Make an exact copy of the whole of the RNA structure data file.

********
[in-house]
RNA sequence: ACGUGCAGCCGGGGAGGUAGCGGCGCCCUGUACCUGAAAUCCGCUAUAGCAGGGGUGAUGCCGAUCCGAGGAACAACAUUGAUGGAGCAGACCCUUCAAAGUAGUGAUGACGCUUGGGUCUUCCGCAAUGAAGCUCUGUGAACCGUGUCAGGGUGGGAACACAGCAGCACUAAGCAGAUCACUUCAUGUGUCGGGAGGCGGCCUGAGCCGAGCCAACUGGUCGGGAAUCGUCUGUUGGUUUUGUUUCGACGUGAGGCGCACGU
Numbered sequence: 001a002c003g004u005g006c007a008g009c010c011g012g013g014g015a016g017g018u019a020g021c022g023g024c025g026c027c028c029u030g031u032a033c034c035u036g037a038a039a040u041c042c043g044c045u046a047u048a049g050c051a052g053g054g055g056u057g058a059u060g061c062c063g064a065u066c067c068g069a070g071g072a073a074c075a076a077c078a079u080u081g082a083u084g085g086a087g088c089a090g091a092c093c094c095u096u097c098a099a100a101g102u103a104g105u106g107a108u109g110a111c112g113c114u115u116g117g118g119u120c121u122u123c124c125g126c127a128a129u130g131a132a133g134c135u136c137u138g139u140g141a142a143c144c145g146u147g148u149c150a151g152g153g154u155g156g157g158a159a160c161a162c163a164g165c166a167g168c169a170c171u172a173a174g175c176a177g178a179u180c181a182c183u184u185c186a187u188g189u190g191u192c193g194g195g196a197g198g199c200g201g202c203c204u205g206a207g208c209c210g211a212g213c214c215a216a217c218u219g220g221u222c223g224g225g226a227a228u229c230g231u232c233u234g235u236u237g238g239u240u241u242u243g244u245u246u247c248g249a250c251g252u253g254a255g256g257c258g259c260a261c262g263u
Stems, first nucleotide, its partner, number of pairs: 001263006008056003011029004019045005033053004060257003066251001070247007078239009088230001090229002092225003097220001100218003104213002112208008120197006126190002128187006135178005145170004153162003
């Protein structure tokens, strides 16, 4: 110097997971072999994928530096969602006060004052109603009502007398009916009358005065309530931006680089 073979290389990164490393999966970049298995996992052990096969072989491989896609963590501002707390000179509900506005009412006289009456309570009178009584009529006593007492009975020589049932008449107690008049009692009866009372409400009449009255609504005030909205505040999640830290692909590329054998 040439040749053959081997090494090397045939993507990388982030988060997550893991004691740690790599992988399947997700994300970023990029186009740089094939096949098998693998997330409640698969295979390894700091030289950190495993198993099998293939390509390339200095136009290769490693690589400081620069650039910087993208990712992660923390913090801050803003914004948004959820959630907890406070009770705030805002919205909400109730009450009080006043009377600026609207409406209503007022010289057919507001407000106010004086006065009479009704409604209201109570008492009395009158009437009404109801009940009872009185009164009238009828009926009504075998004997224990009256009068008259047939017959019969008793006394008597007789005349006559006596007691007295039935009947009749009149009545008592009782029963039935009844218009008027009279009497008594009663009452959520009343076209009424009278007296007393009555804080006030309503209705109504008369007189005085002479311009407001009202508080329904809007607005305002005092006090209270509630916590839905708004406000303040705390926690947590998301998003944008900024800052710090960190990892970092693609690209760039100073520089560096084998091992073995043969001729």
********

[in-house]
RNA sequence: ACGUGCAGCCGGGGAGGUAGCGGCGCCCUGUACCUGAAAUCCGCUAUAGCAGGGGUGAUGCCGAUCCGAGGAACAACAUUGAUGGAGCAGACCCUUCAAAGUAGUGAUGACGCUUGGGUCUUCCGCAAUGAAGCUCUGUGAACCGUGUCAGGGUGGGAACACAGCAGCACUAAGCAGAUCACUUCAUGUGUCGGGAGGCGGCCUGAGCCGAGCCAACUGGUCGGGAAUCGUCUGUUGGUUUUGUUUCGACGUGAGGCGCACGU
Numbered sequence: 001a002c003g004u005g006c007a008g009c010c011g012g013g014g015a016g017g018u019a020g021c022g023g024c025g026c027c028c029u030g031u032a033c034c035u036g037a038a039a040u041c042c043g044c045u046a047u048a049g050c051a052g053g054g055g056u057g058a059u060g061c062c063g064a065u066c067c068g069a070g071g072a073a074c075a076a077c078a079u080u081g082a083u084g085g086a087g088c089a090g091a092c093c094c095u096u097c098a099a100a101g102u103a104g105u106g107a108u109g110a111c112g113c114u115u116g117g118g119u120c121u122u123c124c125g126c127a128a129u130g131a132a133g134c135u136c137u138g139u140g141a142a143c144c145g146u147g148u149c150a151g152g153g154u155g156g157g158a159a160c161a162c163a164g165c166a167g168c169a170c171u172a173a174g175c176a177g178a179u180c181a182c183u184u185c186a187u188g189u190g191u192c193g194g195g196a197g198g199c200g201g202c203c204u205g206a207g208c209c210g211a212g213c214c215a216a217c218u219g220g221u222c223g224g225g226a227a228u229c230g231u232c233u234g235u236u237g238g239u240u241u242u243g244u245u246u247c248g249a250c251g252u253g254a255g256g257c258g259c260a261c262g263u
Stems, first nucleotide, its partner, number of pairs: 001263006008056003011029004019045005033053004060257003066251001070247007078239009088230001090229002092225003097220001100218003104213002112208008120197006126190002128187006135178005145170004153162003
């Protein structure tokens, strides 16, 4: 110097997971072999994928530096969602006060004052109603009502007398009916009358005065309530931006680089 073979290389990164490393999966970049298995996992052990096969072989491989896609963590501002707390000179509900506005009412006289009456309570009178009584009529006593007492009975020589049932008449107690008049009692009866009372409400009449009255609504005030909205505040999640830290692909590329054998 040439040749053959081997090494090397045939993507990388982030988060997550893991004691740690790599992988399947997700994300970023990029186009740089094939096949098998693998997330409640698969295979390894700091030289950190495993198993099998293939390509390339200095136009290769490693690589400081620069650039910087993208990712992660923390913090801050803003914004948004959820959630907890406070009770705030805002919205909400109730009450009080006043009377600026609207409406209503007022010289057919507001407000106010004086006065009479009704409604209201109570008492009395009158009437009404109801009940009872009185009164009238009828009926009504075998004997224990009256009068008259047939017959019969008793006394008597007789005349006559006596007691007295039935009947009749009149009545008592009782029963039935009844218009008027009279009497008594009663009452959520009343076209009424009278007296007393009555804080006030309503209705109504008369007189005085002479311009407001009202508080329904809007607005305002005092006090209270509630916590839905708004406000303040705390926690947590998301998003944008900024800052710090960190990892970092693609690209760039100073520089560096084998091992073995043969001729």